The internal drive for the Yoga 3 is a 256GB SSD, same as what I had on the Yoga 2. If that’s not enough, there is a 512GB option. Plenty for a laptop!

The Yoga 3 is a rather thin 12.8mm in thickness – thinner than the Yoga 2’s 15.5mm. As a comparison, the Macbook Air‘s thickness is 17mm – so both of these are really thin! Weight wise, the Yoga 3 is also 200 grams lighter than the Yoga 2, and 160grams lighter than the Macbook Air.

Battery life is around the same – again one of those things that is hard to measure and dependent on many factors. You generally won’t get a full day’s work out of it (the 9 hours is really a best case scenario if it’s on the dimmest setting and doing nothing), but it’s still pretty decent for a thin laptop. Power plugs are everywhere anyway! One day we’ll have a Windows capable laptop that can run for a full 8 hour working day under load, and not be chunky (Lenovo Helix with it’s second battery in the keyboard falls into the chunky category).

Ports are pretty standard, apart from the power jack. Recently Lenovo has been using a rectangle plug around the size of a USB-A in most their models, including the Helix, Yoga 2 Pro, Carbon X1 and so on – but the Yoga 3 has a different plug. This time it’s USB-A shaped with an angled end:

The angled end plugs into the laptop, and the standard USB-A rectanged end plugs into the power pack. The reason they’ve done this, is to let the port on the laptop double up as a normal USB port. I like the idea of that, but wish they’d done it sooner and standardised – but my guess is that it’s something to do with the new lower power usage of the Intel Core M CPU.

The other benefit of this new cable is the power plug – it will support a normal USB cable and charge your phone or tablet. It gives you a double up on the usefulness of the plug.

The operating system that comes with the Yoga Pro 3 is Windows 8.1 – not the pro version. This may not bother most, but to see if there’s a feature you need have a look at this comparison chart from Microsoft. This OS is not for use in a business environment, as it won’t join a domain – but in saying that, many businesses should have their own licensing agreement with Microsoft and not care about OEM licenses.

I almost forgot – the hinges. The hinges between base and screen are a new style, and look like they’re off a watch. They look pretty classy, and are very functional. The Yoga Pro 2 had a different style which also worked well, but was probably too thick for the thinner Yoga Pro 3.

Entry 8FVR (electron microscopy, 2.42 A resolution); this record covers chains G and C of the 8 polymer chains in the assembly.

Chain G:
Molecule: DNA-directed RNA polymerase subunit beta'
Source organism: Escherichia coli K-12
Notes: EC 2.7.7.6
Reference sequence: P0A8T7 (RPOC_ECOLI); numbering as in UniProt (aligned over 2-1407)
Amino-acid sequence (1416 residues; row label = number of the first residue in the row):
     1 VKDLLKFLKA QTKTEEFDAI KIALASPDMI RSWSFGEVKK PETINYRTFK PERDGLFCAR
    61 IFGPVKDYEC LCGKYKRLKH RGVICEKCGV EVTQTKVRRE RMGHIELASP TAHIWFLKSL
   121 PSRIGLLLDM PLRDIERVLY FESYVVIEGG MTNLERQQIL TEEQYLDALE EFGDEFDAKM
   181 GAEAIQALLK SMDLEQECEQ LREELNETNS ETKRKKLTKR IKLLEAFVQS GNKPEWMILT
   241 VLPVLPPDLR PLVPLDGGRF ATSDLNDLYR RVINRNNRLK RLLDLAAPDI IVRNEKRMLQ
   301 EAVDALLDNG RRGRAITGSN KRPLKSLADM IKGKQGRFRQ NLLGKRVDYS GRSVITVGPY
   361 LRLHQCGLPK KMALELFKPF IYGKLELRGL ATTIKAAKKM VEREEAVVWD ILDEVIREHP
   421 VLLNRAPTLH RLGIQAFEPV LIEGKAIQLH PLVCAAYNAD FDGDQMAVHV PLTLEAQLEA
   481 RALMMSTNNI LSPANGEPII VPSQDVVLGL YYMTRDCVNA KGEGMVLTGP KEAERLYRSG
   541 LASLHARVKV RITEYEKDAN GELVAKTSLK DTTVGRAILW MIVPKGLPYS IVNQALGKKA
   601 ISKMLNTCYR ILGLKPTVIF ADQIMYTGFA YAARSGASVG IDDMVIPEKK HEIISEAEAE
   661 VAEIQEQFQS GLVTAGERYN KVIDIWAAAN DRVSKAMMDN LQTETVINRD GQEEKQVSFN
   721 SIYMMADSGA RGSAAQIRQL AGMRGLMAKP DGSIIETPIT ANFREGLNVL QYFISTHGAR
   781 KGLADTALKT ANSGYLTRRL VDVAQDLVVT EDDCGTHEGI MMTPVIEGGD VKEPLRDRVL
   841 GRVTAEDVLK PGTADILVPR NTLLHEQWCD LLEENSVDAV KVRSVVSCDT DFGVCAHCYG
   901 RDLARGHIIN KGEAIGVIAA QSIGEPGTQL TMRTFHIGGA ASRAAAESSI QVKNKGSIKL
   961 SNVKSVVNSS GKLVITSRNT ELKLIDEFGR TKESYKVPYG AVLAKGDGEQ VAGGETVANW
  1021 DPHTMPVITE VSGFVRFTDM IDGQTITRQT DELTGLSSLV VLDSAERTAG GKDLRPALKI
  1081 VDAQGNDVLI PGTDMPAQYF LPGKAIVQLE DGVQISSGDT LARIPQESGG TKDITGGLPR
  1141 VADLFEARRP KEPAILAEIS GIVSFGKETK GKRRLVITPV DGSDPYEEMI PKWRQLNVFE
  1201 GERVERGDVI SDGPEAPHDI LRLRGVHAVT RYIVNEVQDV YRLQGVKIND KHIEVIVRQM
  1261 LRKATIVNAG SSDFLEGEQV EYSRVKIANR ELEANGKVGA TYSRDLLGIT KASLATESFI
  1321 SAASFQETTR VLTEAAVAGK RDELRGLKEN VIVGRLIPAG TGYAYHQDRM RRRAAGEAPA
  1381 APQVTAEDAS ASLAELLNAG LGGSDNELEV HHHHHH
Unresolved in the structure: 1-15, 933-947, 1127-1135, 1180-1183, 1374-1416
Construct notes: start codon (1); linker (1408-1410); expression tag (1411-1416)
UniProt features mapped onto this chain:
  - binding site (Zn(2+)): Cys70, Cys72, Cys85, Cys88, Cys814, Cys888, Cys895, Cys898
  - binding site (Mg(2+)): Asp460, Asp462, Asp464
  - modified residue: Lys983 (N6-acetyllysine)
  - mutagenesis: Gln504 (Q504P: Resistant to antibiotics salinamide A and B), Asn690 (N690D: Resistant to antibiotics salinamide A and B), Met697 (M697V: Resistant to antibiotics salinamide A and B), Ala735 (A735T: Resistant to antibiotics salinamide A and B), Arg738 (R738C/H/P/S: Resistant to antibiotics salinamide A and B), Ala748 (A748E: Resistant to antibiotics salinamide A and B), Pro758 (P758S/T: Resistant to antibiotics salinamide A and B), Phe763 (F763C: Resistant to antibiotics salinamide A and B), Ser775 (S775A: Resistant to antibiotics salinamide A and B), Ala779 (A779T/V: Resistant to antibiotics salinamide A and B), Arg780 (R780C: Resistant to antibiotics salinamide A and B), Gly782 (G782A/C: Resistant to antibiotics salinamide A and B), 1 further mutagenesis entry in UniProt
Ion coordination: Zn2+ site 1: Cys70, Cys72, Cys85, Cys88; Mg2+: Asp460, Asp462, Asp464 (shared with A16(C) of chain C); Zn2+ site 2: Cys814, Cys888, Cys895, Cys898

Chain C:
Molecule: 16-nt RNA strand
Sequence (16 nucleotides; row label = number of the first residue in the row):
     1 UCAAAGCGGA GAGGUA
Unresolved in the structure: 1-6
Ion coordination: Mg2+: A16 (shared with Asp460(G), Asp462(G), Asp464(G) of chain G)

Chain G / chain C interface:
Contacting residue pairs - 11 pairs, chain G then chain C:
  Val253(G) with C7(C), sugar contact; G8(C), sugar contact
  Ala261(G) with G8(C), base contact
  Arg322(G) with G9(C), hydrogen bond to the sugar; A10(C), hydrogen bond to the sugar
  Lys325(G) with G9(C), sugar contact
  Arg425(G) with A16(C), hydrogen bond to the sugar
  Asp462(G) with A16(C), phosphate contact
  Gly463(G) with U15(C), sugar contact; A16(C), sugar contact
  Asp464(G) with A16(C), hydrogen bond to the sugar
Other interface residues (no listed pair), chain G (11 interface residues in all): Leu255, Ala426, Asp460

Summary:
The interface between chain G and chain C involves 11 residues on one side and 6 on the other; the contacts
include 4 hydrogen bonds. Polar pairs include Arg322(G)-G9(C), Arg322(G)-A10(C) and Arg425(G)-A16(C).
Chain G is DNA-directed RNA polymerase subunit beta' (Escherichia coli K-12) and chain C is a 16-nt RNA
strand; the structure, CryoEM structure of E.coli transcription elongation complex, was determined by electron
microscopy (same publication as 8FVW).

WP_20150325_17_04_53_ProLenovo Yoga Pro 3 Hinges

@dgaust from Twitter recently bought a Lenovo Yoga Pro 3, so I asked him for his thoughts on the device:

He also mentioned he would have preferred dedicated function keys which is a fair comment, but personally I’m used to just using the function button combo’d with the number keys to get function key usage. I prefer this over the 2nd Generation Carbon X1’s context sensitive panel, which can be frustrating to toggle through.

All in all, the Lenovo Yoga Pro 3 is an incredibly light and thin laptop, with low power consumption, good battery life and reasonable power that should make most people quite happy to use.

At the time of writing, the base model which I have been using is $2099 AU including GST and delivery.

If you have any questions about the laptop feel free to ask in the comments.

Thanks to Lenovo for providing this laptop for review, and thanks to both @Ant1958 and @AdrianGHughes for asking extra questions which helped in this review.

Internet Of Things Light Up Challange – Part Two

Read Part One Here

Details of this project are on GitHub here where you can get the parts and do this yourself.

I eagerly took the items home and started following the Internet Of Things Maker Den Instructions to make my device.

Lab 1 was to get all the wires, resistors, the LED, temperature sensor and photocell all connected up on the breadboard. It was a bit bewildering to see a pack of 500 resistors, but only a few were actually used: